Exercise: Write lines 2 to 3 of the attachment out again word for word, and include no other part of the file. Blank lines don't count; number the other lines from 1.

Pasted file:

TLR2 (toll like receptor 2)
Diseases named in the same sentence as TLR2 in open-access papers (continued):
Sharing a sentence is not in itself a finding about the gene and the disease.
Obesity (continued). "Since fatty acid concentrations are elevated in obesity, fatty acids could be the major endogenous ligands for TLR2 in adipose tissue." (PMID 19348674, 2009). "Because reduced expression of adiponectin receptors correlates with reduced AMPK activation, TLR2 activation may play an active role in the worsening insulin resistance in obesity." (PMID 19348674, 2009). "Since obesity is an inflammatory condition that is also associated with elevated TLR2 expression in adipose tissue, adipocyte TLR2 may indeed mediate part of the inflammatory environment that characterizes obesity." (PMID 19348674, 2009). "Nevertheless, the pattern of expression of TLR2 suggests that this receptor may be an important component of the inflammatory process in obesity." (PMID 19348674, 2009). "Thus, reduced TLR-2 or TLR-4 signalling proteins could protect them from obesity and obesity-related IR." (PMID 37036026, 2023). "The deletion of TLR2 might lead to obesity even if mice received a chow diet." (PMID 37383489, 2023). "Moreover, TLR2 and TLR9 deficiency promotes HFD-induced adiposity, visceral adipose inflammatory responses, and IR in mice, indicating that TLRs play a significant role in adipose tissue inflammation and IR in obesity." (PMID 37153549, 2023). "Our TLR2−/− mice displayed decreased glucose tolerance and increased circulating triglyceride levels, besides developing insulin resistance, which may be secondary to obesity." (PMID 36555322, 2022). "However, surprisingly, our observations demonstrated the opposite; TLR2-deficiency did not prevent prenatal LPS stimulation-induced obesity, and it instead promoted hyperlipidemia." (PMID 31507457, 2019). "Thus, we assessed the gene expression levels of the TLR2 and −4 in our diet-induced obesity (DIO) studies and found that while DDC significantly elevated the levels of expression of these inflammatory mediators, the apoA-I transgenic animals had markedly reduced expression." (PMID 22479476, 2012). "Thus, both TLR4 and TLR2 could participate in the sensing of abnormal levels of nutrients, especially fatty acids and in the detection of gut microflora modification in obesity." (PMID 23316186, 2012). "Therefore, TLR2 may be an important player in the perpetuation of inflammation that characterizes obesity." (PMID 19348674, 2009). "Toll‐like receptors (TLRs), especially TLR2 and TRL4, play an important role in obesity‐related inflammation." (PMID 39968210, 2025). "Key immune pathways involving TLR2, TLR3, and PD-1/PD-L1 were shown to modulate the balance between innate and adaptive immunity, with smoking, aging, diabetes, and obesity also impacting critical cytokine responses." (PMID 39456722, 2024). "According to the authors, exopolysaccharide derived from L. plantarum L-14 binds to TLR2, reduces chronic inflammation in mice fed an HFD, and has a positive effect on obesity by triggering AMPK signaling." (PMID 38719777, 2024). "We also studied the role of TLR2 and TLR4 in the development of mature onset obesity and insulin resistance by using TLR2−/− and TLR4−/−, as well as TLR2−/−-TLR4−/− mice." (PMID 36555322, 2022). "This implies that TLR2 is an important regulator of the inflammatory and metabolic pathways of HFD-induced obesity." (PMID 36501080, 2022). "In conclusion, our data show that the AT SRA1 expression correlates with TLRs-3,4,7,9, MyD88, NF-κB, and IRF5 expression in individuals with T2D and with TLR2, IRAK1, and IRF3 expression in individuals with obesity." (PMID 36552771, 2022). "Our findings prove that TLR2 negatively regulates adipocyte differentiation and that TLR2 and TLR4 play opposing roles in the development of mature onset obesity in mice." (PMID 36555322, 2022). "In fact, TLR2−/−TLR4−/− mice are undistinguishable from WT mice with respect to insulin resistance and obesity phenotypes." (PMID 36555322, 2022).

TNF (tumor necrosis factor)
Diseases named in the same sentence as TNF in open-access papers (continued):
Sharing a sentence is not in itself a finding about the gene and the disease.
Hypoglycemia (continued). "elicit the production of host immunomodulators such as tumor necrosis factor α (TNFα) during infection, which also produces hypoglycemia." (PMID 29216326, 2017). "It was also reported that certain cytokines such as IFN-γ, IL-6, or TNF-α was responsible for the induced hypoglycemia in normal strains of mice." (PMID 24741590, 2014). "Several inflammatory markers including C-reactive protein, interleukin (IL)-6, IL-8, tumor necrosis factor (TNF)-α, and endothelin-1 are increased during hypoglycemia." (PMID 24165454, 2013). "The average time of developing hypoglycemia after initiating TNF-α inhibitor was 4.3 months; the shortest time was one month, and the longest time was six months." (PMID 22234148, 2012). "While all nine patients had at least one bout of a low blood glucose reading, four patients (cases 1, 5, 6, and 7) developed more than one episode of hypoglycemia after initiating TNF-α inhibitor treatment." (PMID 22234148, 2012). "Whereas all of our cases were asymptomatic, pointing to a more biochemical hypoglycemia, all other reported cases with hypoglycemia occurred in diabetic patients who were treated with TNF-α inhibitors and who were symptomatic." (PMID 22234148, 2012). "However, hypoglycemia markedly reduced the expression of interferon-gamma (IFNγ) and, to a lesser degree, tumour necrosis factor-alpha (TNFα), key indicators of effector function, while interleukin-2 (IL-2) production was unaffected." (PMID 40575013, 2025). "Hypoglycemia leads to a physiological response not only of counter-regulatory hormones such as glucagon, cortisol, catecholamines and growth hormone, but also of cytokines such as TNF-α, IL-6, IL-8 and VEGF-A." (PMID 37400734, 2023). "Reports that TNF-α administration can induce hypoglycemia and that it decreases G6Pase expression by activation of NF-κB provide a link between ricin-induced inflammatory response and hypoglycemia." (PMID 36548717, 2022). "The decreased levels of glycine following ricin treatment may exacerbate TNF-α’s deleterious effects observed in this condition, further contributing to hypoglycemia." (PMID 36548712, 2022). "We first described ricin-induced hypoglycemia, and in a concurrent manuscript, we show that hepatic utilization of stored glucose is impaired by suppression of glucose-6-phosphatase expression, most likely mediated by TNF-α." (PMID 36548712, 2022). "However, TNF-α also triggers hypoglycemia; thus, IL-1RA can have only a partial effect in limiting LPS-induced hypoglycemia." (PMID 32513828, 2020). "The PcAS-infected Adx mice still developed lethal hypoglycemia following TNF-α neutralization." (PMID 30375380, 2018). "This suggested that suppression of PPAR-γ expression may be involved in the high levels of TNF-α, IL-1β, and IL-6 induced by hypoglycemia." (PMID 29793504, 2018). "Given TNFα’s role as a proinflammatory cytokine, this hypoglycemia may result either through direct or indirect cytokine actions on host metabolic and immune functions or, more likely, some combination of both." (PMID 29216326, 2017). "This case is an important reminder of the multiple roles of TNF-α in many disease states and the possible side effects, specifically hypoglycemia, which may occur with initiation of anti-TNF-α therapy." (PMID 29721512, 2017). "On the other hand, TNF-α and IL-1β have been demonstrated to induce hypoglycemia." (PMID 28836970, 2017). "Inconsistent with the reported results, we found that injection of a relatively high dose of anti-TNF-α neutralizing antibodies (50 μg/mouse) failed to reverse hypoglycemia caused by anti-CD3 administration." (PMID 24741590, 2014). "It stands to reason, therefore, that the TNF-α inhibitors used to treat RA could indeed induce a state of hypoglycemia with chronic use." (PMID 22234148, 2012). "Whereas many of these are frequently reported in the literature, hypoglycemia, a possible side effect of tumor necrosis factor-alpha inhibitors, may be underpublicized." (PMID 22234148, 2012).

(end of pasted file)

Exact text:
Diseases named in the same sentence as TLR2 in open-access papers (continued):
Sharing a sentence is not in itself a finding about the gene and the disease.